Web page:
Oracle continues to enrich the capabilities of its Hyperion suite of applications that support the finance function, but I wonder if that will be enough to sustain its market share and new generation of expectations. At the recent Oracle OpenWorld these new features were on display, and spokespeople described how the company will be transitioning its software to cloud deployment. Our 2013 Financial Performance Management Value (FPM) Index rates Oracle Hyperion a Warm vendor in my analysis, ranking eighth out of nine vendors. Our Value Index is informed by more than a decade of analysis of technology suppliers and their products and how well they satisfy specific business and IT needs. We perform a detailed evaluation of product functionality and suitability-to-task as well as the effectiveness of vendor support for the buying process and customer assurance. Our assessment reflects two disparate sets of factors. On one hand, the Hyperion FPM suite offers a broad set of software that automates, streamlines and supports a range of finance department functions. It includes sophisticated analytical applications. Used to full effect, Hyperion can eliminate many manual steps and speed execution of routine work. It also can enhance accuracy, ensure tasks are completed on a timely basis, foster coordination between Finance and the rest of the organization and generate insights into corporate performance. For this, the software gets high marks.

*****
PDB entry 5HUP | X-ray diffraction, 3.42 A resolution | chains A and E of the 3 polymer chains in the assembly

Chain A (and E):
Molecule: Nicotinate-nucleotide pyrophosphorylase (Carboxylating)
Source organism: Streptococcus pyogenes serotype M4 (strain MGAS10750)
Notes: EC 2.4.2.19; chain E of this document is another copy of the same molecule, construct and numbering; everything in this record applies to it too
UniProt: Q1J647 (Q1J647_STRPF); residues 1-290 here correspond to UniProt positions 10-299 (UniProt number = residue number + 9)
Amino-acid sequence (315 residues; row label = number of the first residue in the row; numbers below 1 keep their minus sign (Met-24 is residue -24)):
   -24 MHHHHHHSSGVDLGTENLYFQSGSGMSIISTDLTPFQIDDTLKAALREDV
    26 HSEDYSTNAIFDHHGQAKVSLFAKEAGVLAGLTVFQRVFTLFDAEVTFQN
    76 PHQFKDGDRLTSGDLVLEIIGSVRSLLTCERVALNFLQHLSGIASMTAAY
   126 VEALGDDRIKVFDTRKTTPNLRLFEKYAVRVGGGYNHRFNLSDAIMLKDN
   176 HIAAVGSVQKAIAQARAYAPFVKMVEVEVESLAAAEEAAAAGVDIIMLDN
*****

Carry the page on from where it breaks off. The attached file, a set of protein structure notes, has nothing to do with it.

Topics: Analytics, benchmark, Budgeting, Business Analytics, Business Intelligence, Business Performance, CFO, CIO, close, closing, Cloud Computing, compliance, Consolidation, Controller, Data, driver-based, ERP, Finance Financial Applications Financial Close, Financial Performance, Financial Performance Management, financial reporting, FPM, GAAP, Hyperion, IFRS, In-memory, Integrated Business Planning, Mobile, Modeling, Oracle, Planning, Price Optimization, Profitability, Reporting, SEC Software, Social Media, Tax, XBRL, Office of Finance, Human Capital Management, Big Data
One of the important lessons company executives should have learned over the past 15 years is that it’s dangerous not to do contingency planning, a subject that I’ve written about before. By this I mean real, think-outside-the-box contingency planning (not just extrapolating), which is especially important when doing long-range planning. The past decade or so has been punctuated by periods of elevated volatility in financial and product markets, and there’s a good probability it will occur again in predictable yet improbable ways. The dot-com boom and its resulting bust as well as the real estate bubble and collapse were in part liquidity-driven events. Many people recognized the artificiality of the rise in values during both of those boom times. There were naysayers questioning the longevity of the upturns, but as they continued unchecked and proved the skeptics wrong, most investors, analysts and advisors grew complacent and unwilling to consider truly unfavorable scenarios. By not planning for a bust, companies and individuals were not in position to react as swiftly and intelligently as they could have.
Topics: Budgeting, Business Analytics, Business Collaboration, Business Performance, contingency, currency, driver-based, Financial Performance, Financial Performance Management, Integrated Business Planning, Planning, Reporting, Office of Finance, Big Data